In a second study (Giorgione et al., 1998b) Epand examined the effects of DPLPE, DOPE and DVPE on PKC activation. Although DOPE had the strongest effect and has the greatest non-lamellar tendency, Epand examined the quenching of DTMAC by 5-doxyl-PC as a probe of the energy of reaching the hydrophobic core. Quenching also correlated well with PKC activity. In a more recent study, Drobnies et al. (2002) examined the effects of PAPC and diOH-PAPC in a PC:PS host membrane. Although PAPC has the greater lamellar tendency, it induced marginally higher activation of PKC. In contrast, diOH-PAPC reduces access to the hydrophic core (assayed by DMTPC quenching) and had a reduced activation of PKC. This confirms the role of the insertion energy into the hydrophobic core.
These studies confirm the complexity of PKC. PS and DAG have a specific interaction with PKC although other lipids can fulfill their roles. Access to the hydrophobic core is significant and would explain why both spontaneous curvature and the co-existence of gel-liquid states activate PKC under appropriate conditions. Spontaneous curvature certainly plays some role, and may indeed by the “specific membrane parameter” (Zidovetzki) under physiological conditions.
Zidovetzki’s Lipid Mixtures
Zidovetzki’s experimental system is.
Lipids - Bovine Liver PC, DPPC and DPPS (3:1:1) mixture added to
DAG of some kind (up to 25%) + Fatty Acid or Ceramide (up to 25%)
Solution for Assays - 20mM MOPS (pH 7.4) + 5mM MgCl2 + 40 microM
CaCl2 + protein stuff.
Solutions for NMR - 40mM MOPS + 65mM MgCl2
These mixtures have been studied primarily via NMR. The known points on the phase diagram for the fatty acids are shown in Figure Six. At 30C, phase coexistence is considerable. With the exception of palmitic acid, though, the gel phase is rarely present.
Studies of Ceramide:6 are less extensive and consistently show a gel-like phase. A bilayer with 15% DOG and 20% ceramide does induce an isotropic phase at 60C. DSC scans of natural ceramide added to DEPE s confirm cermide lowers the lamellar to hexagonal phase transition temperature and may well induce a cubic phase (Veiga, et al. 1999).
These lipid mixtures are poorly understood.
Two major difficulties to studying these mixtures are phase coexistence and sample equilibration. Although the samples do have charged lipids, 20% PS with a reasonable amount of divalent cations could well be manageable. Nola Fuller and Peter Rand believe they are achieving reliable results with a 1:4 PS:PE mixture. Phase coexistence could be an even greater problem.
It is worth seeing how ordered these lipid mixtures can be made. Good representative samples are,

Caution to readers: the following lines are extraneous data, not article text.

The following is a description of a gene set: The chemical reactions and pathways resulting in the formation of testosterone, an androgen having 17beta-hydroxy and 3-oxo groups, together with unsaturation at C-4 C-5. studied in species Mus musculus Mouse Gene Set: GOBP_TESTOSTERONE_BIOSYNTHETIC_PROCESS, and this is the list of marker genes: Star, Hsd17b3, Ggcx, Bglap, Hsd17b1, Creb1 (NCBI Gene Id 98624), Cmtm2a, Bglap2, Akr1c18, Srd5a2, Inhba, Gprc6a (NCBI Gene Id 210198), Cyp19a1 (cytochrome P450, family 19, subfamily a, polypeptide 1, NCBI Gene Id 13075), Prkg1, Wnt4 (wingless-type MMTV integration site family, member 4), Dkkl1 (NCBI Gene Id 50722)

1. A sample with 25% DHA/AA and 25% DAG would require sample equilibration
but hasn’t much phase coexistence. If the sample is poorly ordered, another without
PS or divalent counterions could be made to check the charged lipids are the
2. A sample with 15% DOG and 20% C6-ceramide would address the potential of
these mixtures. There is an isotropic phase at 60C that may be well ordered. Again,
an uncharged mixture could be tested if necessary.
If these samples aren’t too difficult to handle then much of phase space should be accessible. Should they not order or equilibrate well then the project is probably too difficult.
Raphael Zidovetzki and colleagues have established a direct correlation between membrane composition and PKC activity. As spontaneous curvature is likely to be a significant factor, it is worth seeing if X-ray diffraction can determine the spontaneous curvature of these mixtures.
Drobnies, Adrienne E., Sarah M.A. Davies, Ruud Kraayenhof, Raquel F. Epand, Richard M. Epand, Rosemary B. Cornell. 2002. CTP:phosphocholine cytidylyltransferase and protein kinase C recognize different physical features of membranes : differential responses to an oxidized phosphatidylcholine. Biochimica et Biophysica Acta 1564 : 82-90.
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Giorgione, Jennifer, Ruud Kraayenhof and Richard Epand. 1998b. Interfacial Membrane Properties Modulate Protein Kinase C Activation : Role of the position of Acyl Chain Unsaturation. Biochemistry 37: 10965.
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Goldberg, Edward M. and Raphael Zidovetzki. 1997. Effects of Dipalmitoylglycerol and Fatty Acids on Membrane Structure and Protein Kinase C Activity. Biophysical Journal 73: 2603-2614.
Goldberg, Edward M. and Raphael Zidovetzki. 1998. Synergistic Effects of Diacylglycerols and Fatty Acids on Membrane Structure and Protein Kinase C Activity. Biochemistry 37: 5623-5632.
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Zidovetzki, Raphael. 1997. Membrane Properties and the Activation of Protein Kinase C and Phospholipase A2. Current Topics in Membranes 44: 255-283.
Figure One (Newton, 2002) – PKC Structure and Regulation.
Figure Two – Chiral Sensitivity of PKC (Johnson et al, 1998)
Figure Three – DAG + Fatty Acid activation of PKC (Goldberg and Zidovetzki, 1998)
Figure Four – DAG + Ceramide Activate PKC (Huang et al, 1999)
Figure Five – PKC Activation by PC and PE Chain Variation (Slater, 1994)